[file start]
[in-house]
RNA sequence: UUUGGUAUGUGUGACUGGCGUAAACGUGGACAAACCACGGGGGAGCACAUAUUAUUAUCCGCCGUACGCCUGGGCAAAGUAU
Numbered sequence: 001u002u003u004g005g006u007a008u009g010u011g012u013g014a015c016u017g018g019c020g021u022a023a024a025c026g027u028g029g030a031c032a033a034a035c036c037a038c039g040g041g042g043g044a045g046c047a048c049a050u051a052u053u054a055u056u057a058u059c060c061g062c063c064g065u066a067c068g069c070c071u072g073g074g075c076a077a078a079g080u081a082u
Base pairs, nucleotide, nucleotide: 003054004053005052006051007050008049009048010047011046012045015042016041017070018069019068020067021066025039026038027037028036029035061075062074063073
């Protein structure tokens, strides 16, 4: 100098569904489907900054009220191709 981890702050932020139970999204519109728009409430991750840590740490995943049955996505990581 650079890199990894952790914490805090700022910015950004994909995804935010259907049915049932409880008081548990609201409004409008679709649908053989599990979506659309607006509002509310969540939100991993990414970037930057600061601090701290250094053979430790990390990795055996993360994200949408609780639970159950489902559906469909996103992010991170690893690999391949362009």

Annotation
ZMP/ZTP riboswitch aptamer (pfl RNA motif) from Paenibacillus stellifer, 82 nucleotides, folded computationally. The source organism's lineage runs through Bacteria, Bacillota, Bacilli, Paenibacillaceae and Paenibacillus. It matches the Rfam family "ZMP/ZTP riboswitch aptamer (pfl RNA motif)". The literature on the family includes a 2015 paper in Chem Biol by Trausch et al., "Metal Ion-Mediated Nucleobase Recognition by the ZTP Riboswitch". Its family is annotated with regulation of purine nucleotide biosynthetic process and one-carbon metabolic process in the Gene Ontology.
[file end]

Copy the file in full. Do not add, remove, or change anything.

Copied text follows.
[in-house]
RNA sequence: UUUGGUAUGUGUGACUGGCGUAAACGUGGACAAACCACGGGGGAGCACAUAUUAUUAUCCGCCGUACGCCUGGGCAAAGUAU
Numbered sequence: 001u002u003u004g005g006u007a008u009g010u011g012u013g014a015c016u017g018g019c020g021u022a023a024a025c026g027u028g029g030a031c032a033a034a035c036c037a038c039g040g041g042g043g044a045g046c047a048c049a050u051a052u053u054a055u056u057a058u059c060c061g062c063c064g065u066a067c068g069c070c071u072g073g074g075c076a077a078a079g080u081a082u
Base pairs, nucleotide, nucleotide: 003054004053005052006051007050008049009048010047011046012045015042016041017070018069019068020067021066025039026038027037028036029035061075062074063073
């Protein structure tokens, strides 16, 4: 100098569904489907900054009220191709 981890702050932020139970999204519109728009409430991750840590740490995943049955996505990581 650079890199990894952790914490805090700022910015950004994909995804935010259907049915049932409880008081548990609201409004409008679709649908053989599990979506659309607006509002509310969540939100991993990414970037930057600061601090701290250094053979430790990390990795055996993360994200949408609780639970159950489902559906469909996103992010991170690893690999391949362009």

Annotation
ZMP/ZTP riboswitch aptamer (pfl RNA motif) from Paenibacillus stellifer, 82 nucleotides, folded computationally. The source organism's lineage runs through Bacteria, Bacillota, Bacilli, Paenibacillaceae and Paenibacillus. It matches the Rfam family "ZMP/ZTP riboswitch aptamer (pfl RNA motif)". The literature on the family includes a 2015 paper in Chem Biol by Trausch et al., "Metal Ion-Mediated Nucleobase Recognition by the ZTP Riboswitch". Its family is annotated with regulation of purine nucleotide biosynthetic process and one-carbon metabolic process in the Gene Ontology.